Urban village (China)
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Urban villages (Chinese: 城中村; literally: "village in city") are villages that appear on both the outskirts and the downtown segments of major Chinese cities, including Shenzhen and Guangzhou. They are surrounded by skyscrapers, transportation infrastructures, and other modern urban constructions. Urban villages are a unique phenomenon that formed part of China’s urbanization efforts.
Urban villages are commonly inhabited by the poor and transient, and as such they are associated with squalor, overcrowding and social problems. However, they are also among the liveliest areas in some cities and are notable for affording economic opportunity to newcomers to the city.
Modern life in China's urban village is vastly different from the traditional agricultural way of life due to the lack of farmland. A new lifestyle has developed in which landowners build multi-story houses (which is allocated by the village collective) and rent them to the city’s floating population, who are not able to afford an apartment in the better parts of the city.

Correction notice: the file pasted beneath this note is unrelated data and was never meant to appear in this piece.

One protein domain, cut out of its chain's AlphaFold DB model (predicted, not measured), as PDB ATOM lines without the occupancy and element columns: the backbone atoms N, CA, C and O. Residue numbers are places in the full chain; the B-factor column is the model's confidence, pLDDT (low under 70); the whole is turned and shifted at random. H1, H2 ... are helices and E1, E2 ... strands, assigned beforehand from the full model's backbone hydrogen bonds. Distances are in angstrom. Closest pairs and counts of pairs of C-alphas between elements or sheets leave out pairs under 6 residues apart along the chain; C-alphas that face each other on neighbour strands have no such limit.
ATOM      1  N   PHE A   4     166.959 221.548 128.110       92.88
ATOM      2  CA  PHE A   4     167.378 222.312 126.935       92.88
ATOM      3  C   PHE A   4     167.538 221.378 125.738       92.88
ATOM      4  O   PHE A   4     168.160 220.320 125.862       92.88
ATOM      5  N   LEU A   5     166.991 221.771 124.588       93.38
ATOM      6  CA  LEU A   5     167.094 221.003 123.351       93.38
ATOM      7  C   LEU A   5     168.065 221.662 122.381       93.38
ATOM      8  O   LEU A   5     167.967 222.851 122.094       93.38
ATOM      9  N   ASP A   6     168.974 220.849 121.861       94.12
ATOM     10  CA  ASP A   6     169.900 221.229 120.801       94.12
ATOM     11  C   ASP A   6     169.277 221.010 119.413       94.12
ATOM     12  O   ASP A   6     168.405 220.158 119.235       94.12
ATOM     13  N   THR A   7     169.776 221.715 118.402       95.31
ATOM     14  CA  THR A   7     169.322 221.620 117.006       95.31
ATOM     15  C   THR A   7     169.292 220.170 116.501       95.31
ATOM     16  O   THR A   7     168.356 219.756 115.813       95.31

Urban villages are not regulated by any form of centralised urban planning. Most of them are heavily populated, intensely developed, and lack infrastructure. Some villages' building density is greater than 70%. They are composed of crowded multi-story buildings ranging from three to five (or more) floors, and narrow alleys, which are difficult for vehicles to pass through. Inside villages, it can be dark and damp year round and lighting may have to be kept on even during daylight hours. However, many villages have designated areas at their core which house cultural facilities and examples of historic architecture, while others have special shopping and market streets, sometimes reserved for pedestrians.